Butternut Squash Risotto for Rosh Hashanah
Rosh Hashanah (The Jewish New Year) begins tonight. On this holiday, symbolic foods are eaten in hopes for a sweet, healthy and prosperous year ahead. Apples dipped in honey illustrate the sweet year we hope for while other less-known symbols like pomegranate signify the abundance of merit one hopes for in the coming year. Gourds and squash can also be seen as symbolic Rosh Hashanah foods and since they’re such a fall ingredient, it’s not such a long shot to incorporate them into Rosh Hashanah menus.
I saw this recipe on a very delicious food blog called Sophistimom. She made risotto look so easy (despite knowing that it’s not) and melded delicious flavors that were perfect for my Rosh Hashanah meal. That, and I happened to have ALL of these ingredients in my house already so I knew I had to make it.
The first step was to roast my butternut squash. I found this cute little butternut squash at Green City Market along with the shallot I’ll be using in this recipe as well (more on Green City market at a later date!)
After I chopped my butternut squash, I drizzled it with olive oil, salt and pepper and some fresh sage leaves and put in the oven to roast for 30-40 minutes. The directions said 30 minutes, I accidentally let mine go for 40 and they came out perfectly fork tender and beautiful so not to worry.
While your butternut squash is roasting, you can get the risotto started. First, chop (and finely chop) your small shallot.
Now, melt margarine and olive oil and saute your chopped shallot. Then add your rice.
Make sure you’re using arborio rice that is made for cooking risotto. This rice has a creamier, more absorbent consistency that is practically designed for this Italian dish.
Once your rice is sort of translucent, crumble in the saffron threads to give it a yellow color (I completely forgot to do this and waited until after I added my liquid – big mistake!)
Now here’s where we get a little tedious, but bear with me, it’s not as bad as you think. We’re going to start our risotto process by adding 1/2 cup of white wine to our rice. Turn your heat up a bit and let it absorb. Once that is absorbed, we’re going to add 1/2 cup warmed chicken stock.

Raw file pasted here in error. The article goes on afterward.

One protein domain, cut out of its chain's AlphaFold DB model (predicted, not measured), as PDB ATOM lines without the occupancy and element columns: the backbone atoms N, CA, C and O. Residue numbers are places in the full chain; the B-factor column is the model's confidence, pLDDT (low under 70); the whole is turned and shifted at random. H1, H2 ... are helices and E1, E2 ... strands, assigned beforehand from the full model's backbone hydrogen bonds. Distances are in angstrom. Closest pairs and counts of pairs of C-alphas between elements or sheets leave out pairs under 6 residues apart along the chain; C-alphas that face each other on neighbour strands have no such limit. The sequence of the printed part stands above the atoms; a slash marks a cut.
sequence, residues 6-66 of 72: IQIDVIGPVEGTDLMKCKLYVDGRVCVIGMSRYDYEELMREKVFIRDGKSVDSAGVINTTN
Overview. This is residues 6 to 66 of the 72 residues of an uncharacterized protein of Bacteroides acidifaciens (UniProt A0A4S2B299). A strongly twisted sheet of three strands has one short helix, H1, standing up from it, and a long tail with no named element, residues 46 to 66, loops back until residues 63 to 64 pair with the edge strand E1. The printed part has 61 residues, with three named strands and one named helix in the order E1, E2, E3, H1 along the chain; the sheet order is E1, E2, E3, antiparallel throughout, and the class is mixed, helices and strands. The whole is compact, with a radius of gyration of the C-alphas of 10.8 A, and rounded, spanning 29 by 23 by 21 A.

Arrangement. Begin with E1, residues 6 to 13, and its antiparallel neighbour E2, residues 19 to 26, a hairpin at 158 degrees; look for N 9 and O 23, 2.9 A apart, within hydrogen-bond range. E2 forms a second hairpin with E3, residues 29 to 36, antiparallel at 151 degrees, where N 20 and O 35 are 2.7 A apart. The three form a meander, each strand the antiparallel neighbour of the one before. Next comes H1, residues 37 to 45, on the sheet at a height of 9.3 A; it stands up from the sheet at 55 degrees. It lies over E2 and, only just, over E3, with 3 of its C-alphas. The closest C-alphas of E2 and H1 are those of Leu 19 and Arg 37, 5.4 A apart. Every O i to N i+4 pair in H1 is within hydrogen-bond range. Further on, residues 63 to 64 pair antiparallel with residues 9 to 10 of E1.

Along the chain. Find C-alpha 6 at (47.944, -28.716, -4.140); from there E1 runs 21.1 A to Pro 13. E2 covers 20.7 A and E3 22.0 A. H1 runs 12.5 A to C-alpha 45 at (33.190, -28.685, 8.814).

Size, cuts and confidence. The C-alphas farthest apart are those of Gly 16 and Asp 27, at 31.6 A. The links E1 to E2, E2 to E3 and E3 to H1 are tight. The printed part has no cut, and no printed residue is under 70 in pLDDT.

We’re going to keep adding 1/2 C. of chicken stock until we’ve reached the desired consistency. I would definitely recommend tasting after about 3 or 4 additions of chicken stock. The rice is cooking in the hot liquid and will eventually become creamy and chewy. That’s what you want. But please note that looks are deceiving. It might look done but you’ve got to taste it to know for sure.
As soon as you declare your rice risotto, add the butternut squash and some fresh chopped sage.
Give it a quick stir and voila, you’ve got butternut squash risotto. I’ve always heard terrifying stories about making risotto but this recipe made it quite simple! Just remember, it’s rice cooked in periodic slow additions of white wine and chicken stock. Now you have a side dish for the Rosh Hashanah meal (or any fall holiday really).
This recipe is adapted from Sophistimom’s recipe. The original had Parmesan cheese and used butter. I tried to create an all meat version so that I could serve it at a kosher dinner (can’t mix chicken stock with cheese). I also used more butternut squash.
1 small butternut squash, peeled and chopped
fresh sage leaves
salt and pepper
2 Tbs. olive oil
1 Tbs. unsalted margarine
1 sm. shallot, minced
1 pinch of saffron threads
1 C. arborio rice
1/2 C. dry white wine
5-6 C. homemade chicken stock (or 3 C. canned + 3 C. water)
Preheat oven to 375 degrees. Peel the butternut squash. Slice off ends, turn on one end and slice in half. Cut into 1/2 inch pieces. Place on a cookie sheet and toss with a drizzle of olive oil, salt, a pinch of salt, a pinch of pepper, and a few sage leaves. Roast for 30 minutes until tender.
In a small pot, simmer the chicken stock (or canned broth with water).
In a large skillet, melt margarine in 2 tablespoons of olive oil over low heat. Add shallots, and saute. Add rice, and stir until the rice grains begin to turn translucent. Crumble in saffron threads.
Increase the heat to medium low. Pour in wine, and stir until liquid is absorbed.
Ladle in 1/2 cup of stock. Stir frequently until liquid is absorbed. Add another 1/2 cup of stock, and stir frequently until the liquid is absorbed again. Repeat this process until rice is desired texture. Most people prefer the rice to be a bit chewy in the center, but not crunchy. This should take about twenty minutes.
Once the rice is smooth, and the desired texture, add in a teaspoon finely chopped fresh sage leaves, and the roasted butternut squash.
Spoon into bowls and garnish with sage leaves and any extra butternut squash.